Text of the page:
Of all the communities affected by the September flooding, Shickshinny in Luzerne County was among the hardest hit.
Now there is word that the only bank in town will not reopen and residents worry about the future of their community.
Nearly four months after the Susquehanna River flowed into the borough of Shickshinny, some parts still look as if the water had just receded.
Nearly a quarter of the borough's 900 residents fled the ravaged community.
Arline Welch is one who stayed.
"There`ll probably be more that leaves since there`s nothing here. Nothing at all," said Welch.
The grocery store is gone and the owner is not coming back. The post office is abandoned with no signs of any work. The Wells Fargo Bank moved to Plymouth and the damaged building is scheduled for demolition.
Anna Grover, 91, served as mayor of Shickshinny in the mid 1980s.
"We had everything we needed here. People lived together. Yes, we are forgotten, but we are hanging together. We are together here in this building," said Grover.
Helen Siesko reopened her beauty salon on Main Street a month ago. She said her phone hardly ever rings because after the flood. There is no reason for people to come to Shickshinny.
"People would come from the country. They would go to the bank, get their hair done, go grocery shopping, to the post office and that was their day. Then they would go home," said Siesko.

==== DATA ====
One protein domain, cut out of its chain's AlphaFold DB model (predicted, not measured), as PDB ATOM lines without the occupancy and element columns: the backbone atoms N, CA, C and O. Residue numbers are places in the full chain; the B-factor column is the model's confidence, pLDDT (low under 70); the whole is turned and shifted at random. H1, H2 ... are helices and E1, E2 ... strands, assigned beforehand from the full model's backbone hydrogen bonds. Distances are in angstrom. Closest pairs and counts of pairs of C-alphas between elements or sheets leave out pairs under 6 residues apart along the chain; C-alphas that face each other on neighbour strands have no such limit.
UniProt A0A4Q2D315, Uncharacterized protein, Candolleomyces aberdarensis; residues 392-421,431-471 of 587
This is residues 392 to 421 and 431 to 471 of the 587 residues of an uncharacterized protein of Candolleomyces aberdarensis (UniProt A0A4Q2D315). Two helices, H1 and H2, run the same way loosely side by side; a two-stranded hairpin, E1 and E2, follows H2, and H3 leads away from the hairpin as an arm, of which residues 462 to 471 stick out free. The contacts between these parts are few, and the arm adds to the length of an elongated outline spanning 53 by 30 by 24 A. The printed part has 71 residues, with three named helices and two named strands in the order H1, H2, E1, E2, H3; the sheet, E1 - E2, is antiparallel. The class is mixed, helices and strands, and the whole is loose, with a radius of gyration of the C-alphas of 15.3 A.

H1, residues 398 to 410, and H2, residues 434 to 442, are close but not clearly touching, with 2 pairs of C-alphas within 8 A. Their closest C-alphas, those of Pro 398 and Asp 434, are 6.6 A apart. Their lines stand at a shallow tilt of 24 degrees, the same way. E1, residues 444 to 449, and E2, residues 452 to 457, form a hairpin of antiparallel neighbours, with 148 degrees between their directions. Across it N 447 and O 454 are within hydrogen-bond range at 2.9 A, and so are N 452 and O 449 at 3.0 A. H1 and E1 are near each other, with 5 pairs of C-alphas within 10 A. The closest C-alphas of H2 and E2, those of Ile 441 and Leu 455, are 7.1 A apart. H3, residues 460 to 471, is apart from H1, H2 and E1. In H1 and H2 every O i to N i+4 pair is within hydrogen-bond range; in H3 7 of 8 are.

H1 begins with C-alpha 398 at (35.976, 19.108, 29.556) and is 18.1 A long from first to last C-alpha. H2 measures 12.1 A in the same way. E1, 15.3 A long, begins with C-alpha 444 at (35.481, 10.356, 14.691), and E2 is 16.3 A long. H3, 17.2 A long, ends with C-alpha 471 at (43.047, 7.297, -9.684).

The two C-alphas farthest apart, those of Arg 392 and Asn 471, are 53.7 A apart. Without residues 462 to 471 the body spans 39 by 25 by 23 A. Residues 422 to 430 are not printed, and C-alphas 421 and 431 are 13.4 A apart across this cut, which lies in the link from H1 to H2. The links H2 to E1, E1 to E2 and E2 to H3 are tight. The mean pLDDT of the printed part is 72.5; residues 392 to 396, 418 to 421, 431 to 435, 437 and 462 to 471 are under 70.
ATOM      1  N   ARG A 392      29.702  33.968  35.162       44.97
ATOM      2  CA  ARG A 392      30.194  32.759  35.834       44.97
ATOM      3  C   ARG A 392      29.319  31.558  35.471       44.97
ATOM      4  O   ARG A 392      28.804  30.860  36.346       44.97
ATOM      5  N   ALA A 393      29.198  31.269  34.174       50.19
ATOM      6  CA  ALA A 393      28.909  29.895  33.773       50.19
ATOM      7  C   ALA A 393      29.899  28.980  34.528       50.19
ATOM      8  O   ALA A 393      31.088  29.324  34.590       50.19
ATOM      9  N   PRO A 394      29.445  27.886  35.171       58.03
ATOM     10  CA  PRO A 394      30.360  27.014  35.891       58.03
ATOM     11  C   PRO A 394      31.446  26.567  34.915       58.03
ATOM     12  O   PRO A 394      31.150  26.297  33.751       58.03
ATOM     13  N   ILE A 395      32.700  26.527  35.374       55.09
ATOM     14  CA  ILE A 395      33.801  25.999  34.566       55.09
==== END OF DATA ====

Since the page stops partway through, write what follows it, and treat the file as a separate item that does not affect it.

What used to be a simple trip to the grocery store for residents in Shickshinny has now turned into a 15 minute drive to the closest store in Nanticoke. Some senior citizens said they have a hard time getting there.
"A lot of people don`t drive. They have to depend on someone else and that`s hard on families, working families and they don`t have the time to do that," added Welch.
Some signs of life have returned. The Subway and CVS drugstore have reopened. Current mayor Beverly Moore vows Shickshinny will rebuild.
"We are involved with FEMA in the long term plan and we have guidance where we should be doing it and who should be involved in it," said Moore.
For Arline Welch, nothing will stop her from staying in the borough she calls home.
"I`ll tell you one thing, if there are only two houses here I`ll stay. I`ve always been here and I`ll stay regardless," said Welch.
Next Tuesday night borough officials along with representatives from FEMA will sit down at the Northwest Area High School to discuss Shickshinny's rebuilding plan.
That meeting is scheduled to begin at 6 p.m. and is open to the public.